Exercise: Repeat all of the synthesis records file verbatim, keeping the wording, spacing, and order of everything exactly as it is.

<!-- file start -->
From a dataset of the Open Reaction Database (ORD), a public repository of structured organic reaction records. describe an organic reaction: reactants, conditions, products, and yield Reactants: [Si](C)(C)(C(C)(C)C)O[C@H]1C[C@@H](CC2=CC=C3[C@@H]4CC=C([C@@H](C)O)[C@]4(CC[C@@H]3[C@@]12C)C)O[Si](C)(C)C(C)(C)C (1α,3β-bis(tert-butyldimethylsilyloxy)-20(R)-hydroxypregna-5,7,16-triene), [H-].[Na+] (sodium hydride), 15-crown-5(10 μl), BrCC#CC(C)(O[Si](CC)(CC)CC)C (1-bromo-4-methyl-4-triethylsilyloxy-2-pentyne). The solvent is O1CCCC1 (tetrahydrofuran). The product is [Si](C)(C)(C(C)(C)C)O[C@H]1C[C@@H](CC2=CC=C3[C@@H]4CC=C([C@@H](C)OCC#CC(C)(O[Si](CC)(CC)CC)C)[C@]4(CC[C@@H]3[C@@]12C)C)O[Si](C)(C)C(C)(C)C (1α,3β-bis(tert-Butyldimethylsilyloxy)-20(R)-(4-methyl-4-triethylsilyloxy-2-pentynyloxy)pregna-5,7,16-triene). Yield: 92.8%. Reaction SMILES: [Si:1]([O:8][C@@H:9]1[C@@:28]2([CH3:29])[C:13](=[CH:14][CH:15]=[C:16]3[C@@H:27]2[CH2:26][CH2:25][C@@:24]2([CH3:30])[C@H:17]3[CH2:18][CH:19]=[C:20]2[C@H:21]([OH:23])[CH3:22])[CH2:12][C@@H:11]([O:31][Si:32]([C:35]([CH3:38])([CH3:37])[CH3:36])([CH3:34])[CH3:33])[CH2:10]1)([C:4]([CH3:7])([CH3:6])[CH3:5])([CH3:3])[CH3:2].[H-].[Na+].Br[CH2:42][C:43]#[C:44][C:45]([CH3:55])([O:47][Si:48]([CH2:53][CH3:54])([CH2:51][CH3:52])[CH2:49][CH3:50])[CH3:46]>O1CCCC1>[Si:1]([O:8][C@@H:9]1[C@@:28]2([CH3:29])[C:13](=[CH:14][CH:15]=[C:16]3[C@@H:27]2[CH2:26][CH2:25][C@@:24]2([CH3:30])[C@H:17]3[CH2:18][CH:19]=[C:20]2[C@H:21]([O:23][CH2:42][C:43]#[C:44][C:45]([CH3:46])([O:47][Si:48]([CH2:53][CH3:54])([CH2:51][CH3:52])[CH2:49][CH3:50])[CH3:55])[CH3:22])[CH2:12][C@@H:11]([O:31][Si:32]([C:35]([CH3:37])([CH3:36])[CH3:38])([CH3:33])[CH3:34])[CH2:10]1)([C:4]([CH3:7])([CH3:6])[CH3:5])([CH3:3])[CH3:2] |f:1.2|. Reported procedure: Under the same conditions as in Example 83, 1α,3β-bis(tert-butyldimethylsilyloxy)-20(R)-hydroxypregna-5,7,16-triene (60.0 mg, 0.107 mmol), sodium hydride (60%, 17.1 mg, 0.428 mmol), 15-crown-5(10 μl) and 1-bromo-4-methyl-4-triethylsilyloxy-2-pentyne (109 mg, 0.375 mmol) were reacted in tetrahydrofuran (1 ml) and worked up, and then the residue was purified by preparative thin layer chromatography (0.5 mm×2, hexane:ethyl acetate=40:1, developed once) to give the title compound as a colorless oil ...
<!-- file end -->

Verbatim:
From a dataset of the Open Reaction Database (ORD), a public repository of structured organic reaction records. describe an organic reaction: reactants, conditions, products, and yield Reactants: [Si](C)(C)(C(C)(C)C)O[C@H]1C[C@@H](CC2=CC=C3[C@@H]4CC=C([C@@H](C)O)[C@]4(CC[C@@H]3[C@@]12C)C)O[Si](C)(C)C(C)(C)C (1α,3β-bis(tert-butyldimethylsilyloxy)-20(R)-hydroxypregna-5,7,16-triene), [H-].[Na+] (sodium hydride), 15-crown-5(10 μl), BrCC#CC(C)(O[Si](CC)(CC)CC)C (1-bromo-4-methyl-4-triethylsilyloxy-2-pentyne). The solvent is O1CCCC1 (tetrahydrofuran). The product is [Si](C)(C)(C(C)(C)C)O[C@H]1C[C@@H](CC2=CC=C3[C@@H]4CC=C([C@@H](C)OCC#CC(C)(O[Si](CC)(CC)CC)C)[C@]4(CC[C@@H]3[C@@]12C)C)O[Si](C)(C)C(C)(C)C (1α,3β-bis(tert-Butyldimethylsilyloxy)-20(R)-(4-methyl-4-triethylsilyloxy-2-pentynyloxy)pregna-5,7,16-triene). Yield: 92.8%. Reaction SMILES: [Si:1]([O:8][C@@H:9]1[C@@:28]2([CH3:29])[C:13](=[CH:14][CH:15]=[C:16]3[C@@H:27]2[CH2:26][CH2:25][C@@:24]2([CH3:30])[C@H:17]3[CH2:18][CH:19]=[C:20]2[C@H:21]([OH:23])[CH3:22])[CH2:12][C@@H:11]([O:31][Si:32]([C:35]([CH3:38])([CH3:37])[CH3:36])([CH3:34])[CH3:33])[CH2:10]1)([C:4]([CH3:7])([CH3:6])[CH3:5])([CH3:3])[CH3:2].[H-].[Na+].Br[CH2:42][C:43]#[C:44][C:45]([CH3:55])([O:47][Si:48]([CH2:53][CH3:54])([CH2:51][CH3:52])[CH2:49][CH3:50])[CH3:46]>O1CCCC1>[Si:1]([O:8][C@@H:9]1[C@@:28]2([CH3:29])[C:13](=[CH:14][CH:15]=[C:16]3[C@@H:27]2[CH2:26][CH2:25][C@@:24]2([CH3:30])[C@H:17]3[CH2:18][CH:19]=[C:20]2[C@H:21]([O:23][CH2:42][C:43]#[C:44][C:45]([CH3:46])([O:47][Si:48]([CH2:53][CH3:54])([CH2:51][CH3:52])[CH2:49][CH3:50])[CH3:55])[CH3:22])[CH2:12][C@@H:11]([O:31][Si:32]([C:35]([CH3:37])([CH3:36])[CH3:38])([CH3:33])[CH3:34])[CH2:10]1)([C:4]([CH3:7])([CH3:6])[CH3:5])([CH3:3])[CH3:2] |f:1.2|. Reported procedure: Under the same conditions as in Example 83, 1α,3β-bis(tert-butyldimethylsilyloxy)-20(R)-hydroxypregna-5,7,16-triene (60.0 mg, 0.107 mmol), sodium hydride (60%, 17.1 mg, 0.428 mmol), 15-crown-5(10 μl) and 1-bromo-4-methyl-4-triethylsilyloxy-2-pentyne (109 mg, 0.375 mmol) were reacted in tetrahydrofuran (1 ml) and worked up, and then the residue was purified by preparative thin layer chromatography (0.5 mm×2, hexane:ethyl acetate=40:1, developed once) to give the title compound as a colorless oil ...